The War of the Worlds review: House of 1,000 corpses

If developer Other Ocean understood one thing about adapting H.G. Wells' The War of the Worlds to video game form, it was the feeling of humanity's powerlessness that the original book created. Set in '50s London as it's being attacked by Martians, War of the Worlds: The Game sees protagonist Arthur Clark making his way past the invading army to find his family -- though that's a lot easier said than done. We are talking about Martians here.

Unfortunately, that adherence to the book's sense of near-constant defeat is the most frustrating thing about The War of the Worlds: Arthur is such a vulnerable little meat bag that just about everything kills him.
%Gallery-137267% At times, The War of the Worlds is hauntingly beautiful -- the giant tripods assaulting London in the background and the burnt cars and toppled buildings dotting the landscape can be quite moving -- but the constant death made for one frustrating time overall.

If you played the original Prince of Persia or Flashback, then you should have a good idea of how the game controls: It's a meticulous 2D platformer. Arthur can run, duck and roll, jump and climb, though he does it all slowly. Curious, then, that there would be so many twitchy segments that call upon lightning-speed reflexes. For instance, you'll frequently come face-to-face (or, more commonly, face-to-back) with sentry bots who can (and will) fire a deadly laser from extremely far away. Nothing spells fun like being murdered by something you can't even see on your screen.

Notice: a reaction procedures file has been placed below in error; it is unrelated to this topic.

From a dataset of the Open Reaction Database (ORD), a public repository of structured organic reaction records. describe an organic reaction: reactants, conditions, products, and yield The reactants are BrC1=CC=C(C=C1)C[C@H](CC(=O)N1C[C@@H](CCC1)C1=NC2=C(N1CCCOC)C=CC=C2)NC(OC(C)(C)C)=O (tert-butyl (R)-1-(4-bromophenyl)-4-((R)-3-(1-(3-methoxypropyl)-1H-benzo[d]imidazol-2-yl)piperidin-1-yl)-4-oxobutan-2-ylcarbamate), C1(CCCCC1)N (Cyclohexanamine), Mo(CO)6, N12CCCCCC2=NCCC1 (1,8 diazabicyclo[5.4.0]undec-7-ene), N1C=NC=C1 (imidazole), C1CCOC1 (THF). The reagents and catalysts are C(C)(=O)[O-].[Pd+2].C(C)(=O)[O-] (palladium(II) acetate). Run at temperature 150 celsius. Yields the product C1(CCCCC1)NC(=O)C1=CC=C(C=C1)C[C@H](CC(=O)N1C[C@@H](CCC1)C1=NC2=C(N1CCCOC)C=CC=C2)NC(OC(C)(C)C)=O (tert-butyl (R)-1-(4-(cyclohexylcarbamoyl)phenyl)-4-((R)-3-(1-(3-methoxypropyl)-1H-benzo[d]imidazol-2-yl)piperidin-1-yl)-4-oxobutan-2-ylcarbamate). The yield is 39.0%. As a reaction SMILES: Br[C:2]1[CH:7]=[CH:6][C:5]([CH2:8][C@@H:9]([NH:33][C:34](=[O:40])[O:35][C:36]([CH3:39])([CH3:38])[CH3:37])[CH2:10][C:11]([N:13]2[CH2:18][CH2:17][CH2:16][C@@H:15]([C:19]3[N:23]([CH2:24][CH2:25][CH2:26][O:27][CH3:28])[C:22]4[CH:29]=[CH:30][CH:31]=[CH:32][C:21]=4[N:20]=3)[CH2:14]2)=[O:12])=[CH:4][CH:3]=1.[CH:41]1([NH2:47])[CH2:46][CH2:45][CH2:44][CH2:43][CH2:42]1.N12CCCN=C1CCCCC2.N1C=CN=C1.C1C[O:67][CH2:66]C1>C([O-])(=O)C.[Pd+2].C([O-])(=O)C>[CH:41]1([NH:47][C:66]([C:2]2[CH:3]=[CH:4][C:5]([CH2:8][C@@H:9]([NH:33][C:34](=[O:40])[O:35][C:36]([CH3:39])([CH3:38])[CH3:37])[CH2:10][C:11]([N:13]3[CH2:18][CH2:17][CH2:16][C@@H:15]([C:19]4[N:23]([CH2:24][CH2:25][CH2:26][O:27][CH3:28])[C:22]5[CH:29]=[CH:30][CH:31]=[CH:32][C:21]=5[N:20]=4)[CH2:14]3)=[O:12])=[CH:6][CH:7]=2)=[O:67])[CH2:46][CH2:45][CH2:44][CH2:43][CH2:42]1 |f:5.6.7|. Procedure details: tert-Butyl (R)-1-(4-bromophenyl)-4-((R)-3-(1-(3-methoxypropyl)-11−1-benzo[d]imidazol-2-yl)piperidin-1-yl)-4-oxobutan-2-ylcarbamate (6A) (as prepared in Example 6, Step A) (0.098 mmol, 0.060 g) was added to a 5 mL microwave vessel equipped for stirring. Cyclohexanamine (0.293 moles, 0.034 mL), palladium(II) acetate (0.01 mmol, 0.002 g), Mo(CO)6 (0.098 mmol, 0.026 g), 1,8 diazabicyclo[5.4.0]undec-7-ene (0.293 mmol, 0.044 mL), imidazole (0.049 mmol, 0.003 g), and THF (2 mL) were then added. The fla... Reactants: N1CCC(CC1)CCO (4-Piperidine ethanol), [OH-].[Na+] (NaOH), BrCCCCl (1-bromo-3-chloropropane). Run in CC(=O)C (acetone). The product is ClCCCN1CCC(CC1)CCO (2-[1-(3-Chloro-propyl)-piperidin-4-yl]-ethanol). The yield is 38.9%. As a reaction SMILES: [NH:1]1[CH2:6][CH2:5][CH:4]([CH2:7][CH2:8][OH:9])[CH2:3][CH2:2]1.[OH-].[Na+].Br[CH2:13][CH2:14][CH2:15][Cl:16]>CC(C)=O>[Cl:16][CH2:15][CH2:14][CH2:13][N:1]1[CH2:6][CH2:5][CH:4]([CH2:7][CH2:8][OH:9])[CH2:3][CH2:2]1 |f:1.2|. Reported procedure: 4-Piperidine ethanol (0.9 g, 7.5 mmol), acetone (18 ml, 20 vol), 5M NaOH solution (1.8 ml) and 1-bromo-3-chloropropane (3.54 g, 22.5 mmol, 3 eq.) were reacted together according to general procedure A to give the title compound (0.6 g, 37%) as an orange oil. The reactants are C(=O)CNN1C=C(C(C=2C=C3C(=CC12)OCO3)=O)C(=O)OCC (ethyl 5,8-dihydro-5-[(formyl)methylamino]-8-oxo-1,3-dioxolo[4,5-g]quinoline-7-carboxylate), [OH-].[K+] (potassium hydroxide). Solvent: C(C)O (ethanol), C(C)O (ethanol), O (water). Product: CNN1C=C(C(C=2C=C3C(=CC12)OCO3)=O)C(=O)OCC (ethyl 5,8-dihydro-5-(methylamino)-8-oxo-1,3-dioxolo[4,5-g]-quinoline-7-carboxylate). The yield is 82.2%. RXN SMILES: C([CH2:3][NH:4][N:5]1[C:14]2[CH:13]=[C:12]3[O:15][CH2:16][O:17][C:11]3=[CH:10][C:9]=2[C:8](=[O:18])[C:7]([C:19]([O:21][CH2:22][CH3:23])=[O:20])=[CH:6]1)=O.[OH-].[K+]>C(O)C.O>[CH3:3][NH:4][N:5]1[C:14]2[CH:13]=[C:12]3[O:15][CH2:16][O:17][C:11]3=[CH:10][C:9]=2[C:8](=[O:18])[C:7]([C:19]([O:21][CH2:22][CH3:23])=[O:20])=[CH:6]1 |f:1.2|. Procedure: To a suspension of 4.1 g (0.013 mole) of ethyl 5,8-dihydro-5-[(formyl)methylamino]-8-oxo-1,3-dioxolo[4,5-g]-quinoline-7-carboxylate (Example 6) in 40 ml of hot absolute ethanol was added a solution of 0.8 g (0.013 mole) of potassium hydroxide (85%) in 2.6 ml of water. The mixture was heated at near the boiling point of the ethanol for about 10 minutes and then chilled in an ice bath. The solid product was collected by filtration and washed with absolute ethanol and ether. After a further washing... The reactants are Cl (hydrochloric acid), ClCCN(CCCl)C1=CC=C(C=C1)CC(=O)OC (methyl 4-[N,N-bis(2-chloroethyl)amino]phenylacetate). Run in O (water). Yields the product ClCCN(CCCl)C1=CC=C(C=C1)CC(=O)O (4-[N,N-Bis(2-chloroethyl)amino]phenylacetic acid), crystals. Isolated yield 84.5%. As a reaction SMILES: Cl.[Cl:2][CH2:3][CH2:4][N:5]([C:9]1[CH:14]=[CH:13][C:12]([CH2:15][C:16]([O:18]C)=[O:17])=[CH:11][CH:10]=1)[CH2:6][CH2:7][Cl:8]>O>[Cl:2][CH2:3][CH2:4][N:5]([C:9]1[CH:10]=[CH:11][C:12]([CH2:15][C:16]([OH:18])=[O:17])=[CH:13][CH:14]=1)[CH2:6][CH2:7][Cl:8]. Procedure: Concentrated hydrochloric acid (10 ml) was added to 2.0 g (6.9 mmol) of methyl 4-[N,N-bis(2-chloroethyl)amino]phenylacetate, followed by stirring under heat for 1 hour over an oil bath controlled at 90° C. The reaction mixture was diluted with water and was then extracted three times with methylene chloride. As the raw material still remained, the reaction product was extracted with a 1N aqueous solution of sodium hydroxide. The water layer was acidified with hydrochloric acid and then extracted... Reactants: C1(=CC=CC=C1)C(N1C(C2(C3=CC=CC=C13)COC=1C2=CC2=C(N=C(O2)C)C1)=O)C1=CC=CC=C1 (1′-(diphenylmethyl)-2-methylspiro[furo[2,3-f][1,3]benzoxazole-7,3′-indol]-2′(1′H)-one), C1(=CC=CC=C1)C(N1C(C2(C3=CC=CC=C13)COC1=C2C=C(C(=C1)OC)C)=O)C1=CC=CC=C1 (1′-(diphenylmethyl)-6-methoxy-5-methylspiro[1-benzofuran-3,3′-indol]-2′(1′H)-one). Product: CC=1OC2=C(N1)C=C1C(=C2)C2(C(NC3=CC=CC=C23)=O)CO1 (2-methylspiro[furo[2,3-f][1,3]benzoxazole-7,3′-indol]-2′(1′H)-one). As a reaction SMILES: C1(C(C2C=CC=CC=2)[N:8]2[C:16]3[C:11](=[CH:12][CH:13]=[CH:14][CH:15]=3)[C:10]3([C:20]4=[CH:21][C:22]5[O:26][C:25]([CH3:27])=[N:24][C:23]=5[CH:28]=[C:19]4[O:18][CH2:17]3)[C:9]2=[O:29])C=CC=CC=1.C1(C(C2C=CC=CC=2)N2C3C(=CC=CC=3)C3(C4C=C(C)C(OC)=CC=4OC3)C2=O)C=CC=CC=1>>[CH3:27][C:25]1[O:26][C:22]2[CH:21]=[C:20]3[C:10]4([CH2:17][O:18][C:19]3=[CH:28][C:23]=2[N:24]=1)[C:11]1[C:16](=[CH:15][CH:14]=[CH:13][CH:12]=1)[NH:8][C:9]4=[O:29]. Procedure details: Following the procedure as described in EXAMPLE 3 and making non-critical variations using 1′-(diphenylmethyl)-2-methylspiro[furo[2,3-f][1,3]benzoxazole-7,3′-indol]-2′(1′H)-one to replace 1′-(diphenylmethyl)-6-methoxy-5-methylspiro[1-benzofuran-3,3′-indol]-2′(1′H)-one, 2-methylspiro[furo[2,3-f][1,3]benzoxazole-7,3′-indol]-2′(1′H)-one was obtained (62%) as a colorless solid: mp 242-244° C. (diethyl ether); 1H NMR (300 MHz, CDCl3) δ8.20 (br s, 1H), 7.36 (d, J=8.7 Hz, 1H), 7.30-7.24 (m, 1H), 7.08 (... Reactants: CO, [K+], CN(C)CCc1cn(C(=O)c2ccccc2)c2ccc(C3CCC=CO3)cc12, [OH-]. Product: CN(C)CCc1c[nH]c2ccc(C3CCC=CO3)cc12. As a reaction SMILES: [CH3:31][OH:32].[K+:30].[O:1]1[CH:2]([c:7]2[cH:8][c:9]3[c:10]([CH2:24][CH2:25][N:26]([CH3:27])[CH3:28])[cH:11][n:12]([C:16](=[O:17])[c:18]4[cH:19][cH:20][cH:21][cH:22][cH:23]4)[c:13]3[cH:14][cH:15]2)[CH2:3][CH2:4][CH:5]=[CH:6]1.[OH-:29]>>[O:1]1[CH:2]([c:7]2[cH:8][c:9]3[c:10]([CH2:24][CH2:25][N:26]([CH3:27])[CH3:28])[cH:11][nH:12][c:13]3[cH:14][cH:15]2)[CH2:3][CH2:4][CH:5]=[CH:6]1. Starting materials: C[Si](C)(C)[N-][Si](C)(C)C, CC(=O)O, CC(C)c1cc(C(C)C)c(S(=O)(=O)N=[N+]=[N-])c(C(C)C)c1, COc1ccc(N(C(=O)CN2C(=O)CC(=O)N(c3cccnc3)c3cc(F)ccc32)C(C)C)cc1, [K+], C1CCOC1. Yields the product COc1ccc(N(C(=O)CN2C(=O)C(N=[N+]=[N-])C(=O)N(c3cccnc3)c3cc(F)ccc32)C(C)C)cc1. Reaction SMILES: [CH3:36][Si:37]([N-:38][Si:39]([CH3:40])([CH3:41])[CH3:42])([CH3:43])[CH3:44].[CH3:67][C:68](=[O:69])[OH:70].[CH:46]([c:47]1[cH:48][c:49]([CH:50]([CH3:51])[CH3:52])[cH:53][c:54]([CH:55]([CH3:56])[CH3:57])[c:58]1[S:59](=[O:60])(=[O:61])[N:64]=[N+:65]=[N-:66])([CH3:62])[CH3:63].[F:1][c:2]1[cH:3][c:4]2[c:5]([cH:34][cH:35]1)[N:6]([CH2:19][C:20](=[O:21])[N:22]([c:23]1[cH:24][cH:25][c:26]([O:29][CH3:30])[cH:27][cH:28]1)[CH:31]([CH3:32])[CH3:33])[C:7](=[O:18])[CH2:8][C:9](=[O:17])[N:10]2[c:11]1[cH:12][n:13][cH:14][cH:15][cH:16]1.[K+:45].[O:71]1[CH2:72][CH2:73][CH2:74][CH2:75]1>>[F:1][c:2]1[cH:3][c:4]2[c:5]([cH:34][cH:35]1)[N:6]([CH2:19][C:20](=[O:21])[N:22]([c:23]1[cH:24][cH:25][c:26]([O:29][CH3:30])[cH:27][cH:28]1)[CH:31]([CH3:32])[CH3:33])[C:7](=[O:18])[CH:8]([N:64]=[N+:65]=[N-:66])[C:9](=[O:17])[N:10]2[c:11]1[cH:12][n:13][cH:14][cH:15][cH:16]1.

The game's checkpoint system doesn't help alleviate this frustration either. You'll usually be allotted one checkpoint at the beginning of a new area, but these areas can be quite lengthy. One segment has Arthur escaping poisonous black smoke by rushing into an apartment building, where he has to cover vents with boxes. Not only do the boxes slide around as if made of oil-slick ice, but the sequence lasts almost 20 minutes. Death thrusts you back to the beginning, where you have to listen to Patrick Stewart give his same scene-setting spiel again.

Patrick Stewart does a good job narrating the game as main character Arthur Clark, but his effectiveness is diminished with each retry. Some areas of the game are incredibly complex and challenging, but it's really hard to persevere when you have to hear Patrick Stewart ponder what these alien invaders want five hundred times.

The most upsetting thing about The War of the Worlds are the design choices holding it back from its true potential. The book by H.G. Wells is a sci-fi classic, and combined with the artistic style of the game and Patrick Stewart's voice work, The War of the Worlds has the trappings of a solid game. But because it's such a frustrating chore to play, in the end it only proved extremely effective at stressing me out with little reward. Good games just don't do that.

This review is based on a Xbox 360 download code of The War of the Worlds provided by Paramount.

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